Buenos Aires Times

Europe’s far-right plays for keeps but faces hurdles

The migrant crisis has been a key factor in fuelling the rise of far-right populism.

Saturday 30 December, 2017
Image from migrants between Greece and Macedonia's borders.
Image from migrants between Greece and Macedonia's borders. Foto:CEDOC.

More Economy News

They may have failed to clinch a victory in national elections, but 2017 has nonetheless proven a bumper year for Europe’s far-right parties at the ballot boxes. Yet with success also come growing divisions, which could mar their future ambitions.

Across the continent, eurosceptics peddling anti-migration agendas have reaped historic election results this year, tapping into unease about a mass influx of asylum-seekers – many from Muslim-dominated countries. “The far right in Europe is more popular today than it was at any time in post-war history,” said Dutch expert Cas Mudde, an associate professor at the University of Georgia.

The first boost to populists came in March when the Dutch anti-Islam Freedom Party of Geert Wilders became the second force in Parliament.

Then followed the French National Front (FN) of Marine Le Pen, which took nearly 34 percent of votes in the May presidential run-off won by Emmanuel Macron. This was double the score Le Pen’s firebrand father and FN founder Jean-Marie obtained in the second round in 2002. September saw Germany’s Islamophobic and antiimmigrant Alternative for Germany (AfD), founded in 2013, enter the Bundestag – the first far-right party to do so since the end of World War II. Last but not least, Austria’s anti-immigration Freedom Party (FPOe) got a nearrecord result of 26 percent in October and became the junior coalition partner in the right-wing government.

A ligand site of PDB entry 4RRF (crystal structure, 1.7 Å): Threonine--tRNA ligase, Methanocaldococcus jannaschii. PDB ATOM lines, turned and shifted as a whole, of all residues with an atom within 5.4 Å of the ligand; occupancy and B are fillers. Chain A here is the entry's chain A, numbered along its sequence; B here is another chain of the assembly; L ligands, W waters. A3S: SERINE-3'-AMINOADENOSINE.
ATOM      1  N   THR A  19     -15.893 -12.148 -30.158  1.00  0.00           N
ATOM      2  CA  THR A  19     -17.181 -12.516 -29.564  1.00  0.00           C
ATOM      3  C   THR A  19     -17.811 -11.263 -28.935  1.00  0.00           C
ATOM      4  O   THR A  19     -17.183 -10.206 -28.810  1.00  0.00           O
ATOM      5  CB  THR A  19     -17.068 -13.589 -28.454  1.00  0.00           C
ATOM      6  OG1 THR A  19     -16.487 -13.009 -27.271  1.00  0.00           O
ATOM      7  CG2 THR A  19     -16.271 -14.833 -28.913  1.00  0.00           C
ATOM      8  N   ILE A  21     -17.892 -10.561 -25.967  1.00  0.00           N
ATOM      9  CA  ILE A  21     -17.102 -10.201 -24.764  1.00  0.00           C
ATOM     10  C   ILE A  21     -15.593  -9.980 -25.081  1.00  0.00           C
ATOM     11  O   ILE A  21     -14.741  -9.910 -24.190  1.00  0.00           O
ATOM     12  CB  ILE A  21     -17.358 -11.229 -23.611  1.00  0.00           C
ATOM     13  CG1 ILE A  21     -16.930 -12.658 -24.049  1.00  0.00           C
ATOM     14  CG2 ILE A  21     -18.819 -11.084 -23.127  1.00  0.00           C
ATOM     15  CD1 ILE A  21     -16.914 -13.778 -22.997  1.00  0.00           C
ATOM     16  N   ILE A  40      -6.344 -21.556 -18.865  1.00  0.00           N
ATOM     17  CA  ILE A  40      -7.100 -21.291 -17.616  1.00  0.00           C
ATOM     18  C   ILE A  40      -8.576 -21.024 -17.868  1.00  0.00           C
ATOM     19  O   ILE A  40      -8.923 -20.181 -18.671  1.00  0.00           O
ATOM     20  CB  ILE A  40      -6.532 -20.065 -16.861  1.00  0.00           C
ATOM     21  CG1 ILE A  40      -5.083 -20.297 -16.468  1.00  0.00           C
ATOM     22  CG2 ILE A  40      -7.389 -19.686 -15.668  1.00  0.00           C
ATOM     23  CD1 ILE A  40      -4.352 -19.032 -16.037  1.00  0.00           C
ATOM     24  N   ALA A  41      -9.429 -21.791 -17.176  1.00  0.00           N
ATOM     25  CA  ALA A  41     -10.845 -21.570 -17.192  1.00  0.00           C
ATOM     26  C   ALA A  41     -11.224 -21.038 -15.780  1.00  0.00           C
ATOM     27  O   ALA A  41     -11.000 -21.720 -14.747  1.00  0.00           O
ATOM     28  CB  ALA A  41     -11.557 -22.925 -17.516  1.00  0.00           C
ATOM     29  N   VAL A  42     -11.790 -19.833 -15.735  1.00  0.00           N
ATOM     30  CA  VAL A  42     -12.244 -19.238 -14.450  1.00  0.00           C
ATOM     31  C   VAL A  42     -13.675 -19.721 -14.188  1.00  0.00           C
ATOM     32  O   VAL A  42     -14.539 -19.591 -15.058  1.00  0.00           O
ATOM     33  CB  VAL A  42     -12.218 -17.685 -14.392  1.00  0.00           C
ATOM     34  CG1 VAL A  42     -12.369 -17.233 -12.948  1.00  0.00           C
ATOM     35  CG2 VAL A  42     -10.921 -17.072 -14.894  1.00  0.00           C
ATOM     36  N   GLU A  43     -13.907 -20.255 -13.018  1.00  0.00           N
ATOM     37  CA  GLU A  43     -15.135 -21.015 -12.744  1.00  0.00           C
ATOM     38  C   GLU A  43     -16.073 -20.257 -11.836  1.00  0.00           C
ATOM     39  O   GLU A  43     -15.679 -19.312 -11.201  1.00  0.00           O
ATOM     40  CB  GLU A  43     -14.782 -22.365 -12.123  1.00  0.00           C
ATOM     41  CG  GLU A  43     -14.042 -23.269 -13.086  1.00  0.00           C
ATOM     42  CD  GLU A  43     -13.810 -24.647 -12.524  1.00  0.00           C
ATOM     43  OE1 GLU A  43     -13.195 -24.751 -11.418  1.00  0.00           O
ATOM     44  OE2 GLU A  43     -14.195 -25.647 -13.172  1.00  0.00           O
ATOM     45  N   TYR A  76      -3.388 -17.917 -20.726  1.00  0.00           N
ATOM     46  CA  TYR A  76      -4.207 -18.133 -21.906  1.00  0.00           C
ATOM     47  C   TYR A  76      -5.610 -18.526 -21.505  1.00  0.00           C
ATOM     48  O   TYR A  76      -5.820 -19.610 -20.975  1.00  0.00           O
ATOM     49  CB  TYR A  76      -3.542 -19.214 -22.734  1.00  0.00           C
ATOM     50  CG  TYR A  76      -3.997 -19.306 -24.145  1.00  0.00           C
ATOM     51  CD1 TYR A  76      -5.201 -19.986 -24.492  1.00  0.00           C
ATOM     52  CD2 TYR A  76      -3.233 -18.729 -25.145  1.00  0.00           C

The migrant crisis has been a key factor in fuelling the rise of far-right populism. More than 1.5 million people, many fleeing the civil war in Syria, have landed on Europe’s shores since 2015. Internal strife remains a challenge for Europe’s nationalists, however.

Both the FN and AfD have been riven by leadership issues, while Finland’s ultranationalist Finns Party imploded over divisions in June, barely two years after joining a coalition government.



Top Stories

  1. 1Time magazine names Macri among world's '100 most influential'Time magazine names Macri among world's '100 most influential'
  2. 2Ni Una Menos releases alarming statistics, reports 13 femicides in first 15 days of 2018
  3. 3Team Macri is winning the culture war
  4. 4Dujovne: Evasion in the times of Macri
  5. 5Eight minutes from our future
  6. 6Conservative Benítez tipped to win Paraguay presidential poll
  7. 72018: A key electoral year for Latin America
  8. 8Argentina looks to China, the tourist industry’s most coveted market
  9. 9Police arrest two men suspected of murdering bus driver